That's me. And that's my credenza. which probably weighs in somewhere around 300 pounds, maybe more. I'm not kidding — it's a monster. And I weigh about 105 wet. But I was able to move it from one end of the room to the other without breaking much of a sweat and without ending up in the hospital or with residual back pain. How'd I do it? I have a few tricks up my skinny arms.

  • Slide don't lift: Unless it's a small piece of furniture, slide it across the room. Most of us don't know how to lift things properly and though we may end up with a beautiful room, we also end up with a bad back. If you do have to lift something, use your legs not your arms and shoulders and keep your back relatively straight.
  • Use towels and cardboard: Try slipping something underneath your furniture's legs. Instead of lifting the piece to do this, rock your piece forward or backwards slightly to slide the material underneath the legs. The furniture will move easily across the room. On carpet, try smooth cardboard; on bare floors, towels or dishrags are a good bet.
  • Magic Sliders are my favorite go to product. I converted to these a few years ago at the suggestion of my friends at Koontz Hardware. Now I put them on all of my furniture as soon as I get it (instead of using felt pads). Though they're significantly more expensive than the felt pads, they have them beat by a mile for many reasons: they're durable and they make even the heaviest pieces of furniture slip across the room like the Three Stooges on a banana peel.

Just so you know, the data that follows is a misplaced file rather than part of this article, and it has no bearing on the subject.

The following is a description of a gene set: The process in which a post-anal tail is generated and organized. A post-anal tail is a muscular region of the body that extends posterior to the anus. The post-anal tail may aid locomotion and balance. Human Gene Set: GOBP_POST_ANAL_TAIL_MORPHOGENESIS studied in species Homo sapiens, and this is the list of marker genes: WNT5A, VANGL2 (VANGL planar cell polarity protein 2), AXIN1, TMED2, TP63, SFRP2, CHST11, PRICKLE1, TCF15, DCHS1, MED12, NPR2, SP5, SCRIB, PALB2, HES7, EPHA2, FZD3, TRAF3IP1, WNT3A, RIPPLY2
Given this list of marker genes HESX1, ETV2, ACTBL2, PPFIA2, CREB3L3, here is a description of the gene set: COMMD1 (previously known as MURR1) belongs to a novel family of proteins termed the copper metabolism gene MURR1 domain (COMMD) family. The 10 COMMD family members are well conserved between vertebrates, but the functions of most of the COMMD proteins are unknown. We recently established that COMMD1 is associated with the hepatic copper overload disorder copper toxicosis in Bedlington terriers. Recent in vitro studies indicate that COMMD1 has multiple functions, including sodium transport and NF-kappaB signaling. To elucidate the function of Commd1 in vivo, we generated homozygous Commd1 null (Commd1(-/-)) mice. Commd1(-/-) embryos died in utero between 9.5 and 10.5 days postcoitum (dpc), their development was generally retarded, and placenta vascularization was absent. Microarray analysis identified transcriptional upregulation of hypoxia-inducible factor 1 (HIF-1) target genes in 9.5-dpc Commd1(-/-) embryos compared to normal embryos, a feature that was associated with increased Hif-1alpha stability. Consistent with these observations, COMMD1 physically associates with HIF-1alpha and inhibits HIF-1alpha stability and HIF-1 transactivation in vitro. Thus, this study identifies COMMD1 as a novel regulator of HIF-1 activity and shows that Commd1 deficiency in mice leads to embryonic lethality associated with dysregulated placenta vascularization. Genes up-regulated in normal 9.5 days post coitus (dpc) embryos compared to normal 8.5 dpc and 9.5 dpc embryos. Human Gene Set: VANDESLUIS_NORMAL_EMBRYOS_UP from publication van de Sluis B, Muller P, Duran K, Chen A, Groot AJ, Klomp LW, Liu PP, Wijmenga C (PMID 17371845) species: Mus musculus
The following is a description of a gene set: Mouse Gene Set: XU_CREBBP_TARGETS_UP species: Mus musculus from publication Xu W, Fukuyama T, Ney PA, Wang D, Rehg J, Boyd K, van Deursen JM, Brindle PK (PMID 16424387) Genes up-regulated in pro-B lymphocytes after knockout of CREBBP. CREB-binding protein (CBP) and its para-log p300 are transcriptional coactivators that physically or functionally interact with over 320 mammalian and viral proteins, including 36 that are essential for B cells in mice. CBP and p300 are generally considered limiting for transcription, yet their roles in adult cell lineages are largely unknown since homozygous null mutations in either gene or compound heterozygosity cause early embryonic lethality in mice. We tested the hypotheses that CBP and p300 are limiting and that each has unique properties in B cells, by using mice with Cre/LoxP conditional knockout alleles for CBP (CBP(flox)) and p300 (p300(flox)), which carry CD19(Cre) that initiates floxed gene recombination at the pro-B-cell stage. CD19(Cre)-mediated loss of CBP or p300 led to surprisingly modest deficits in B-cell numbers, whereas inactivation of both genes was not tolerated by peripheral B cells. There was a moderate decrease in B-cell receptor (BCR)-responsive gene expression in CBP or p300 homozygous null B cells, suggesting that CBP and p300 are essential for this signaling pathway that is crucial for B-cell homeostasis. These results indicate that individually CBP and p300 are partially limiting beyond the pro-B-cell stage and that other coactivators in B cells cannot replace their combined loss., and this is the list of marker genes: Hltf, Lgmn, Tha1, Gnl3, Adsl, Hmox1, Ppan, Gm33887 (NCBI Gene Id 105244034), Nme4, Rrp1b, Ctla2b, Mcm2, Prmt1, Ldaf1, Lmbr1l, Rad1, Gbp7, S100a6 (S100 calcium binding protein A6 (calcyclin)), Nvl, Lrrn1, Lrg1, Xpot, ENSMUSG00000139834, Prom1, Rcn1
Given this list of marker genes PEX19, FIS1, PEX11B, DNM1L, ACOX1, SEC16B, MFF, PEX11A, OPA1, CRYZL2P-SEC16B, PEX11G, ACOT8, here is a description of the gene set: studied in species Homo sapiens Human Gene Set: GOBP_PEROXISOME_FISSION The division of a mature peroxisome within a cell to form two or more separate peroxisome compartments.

• Push or Pull: While it seems natural to push a heavy piece, I've actually found pulling to be more effective than pushing on certain pieces of furniture. Place an arm on either side of a piece of furniture and, with your feet a few inches away and using your arms as a brace, lower your body as if you were going to sit, then scooch backwards.
  • Empty everything out of it first: Most of us forget to do this and try to move everything when it's all loaded up. Take the time to empty your furniture out. Not only will it make it lighter, it'll prevent something from falling out accidentally and creating a big mess.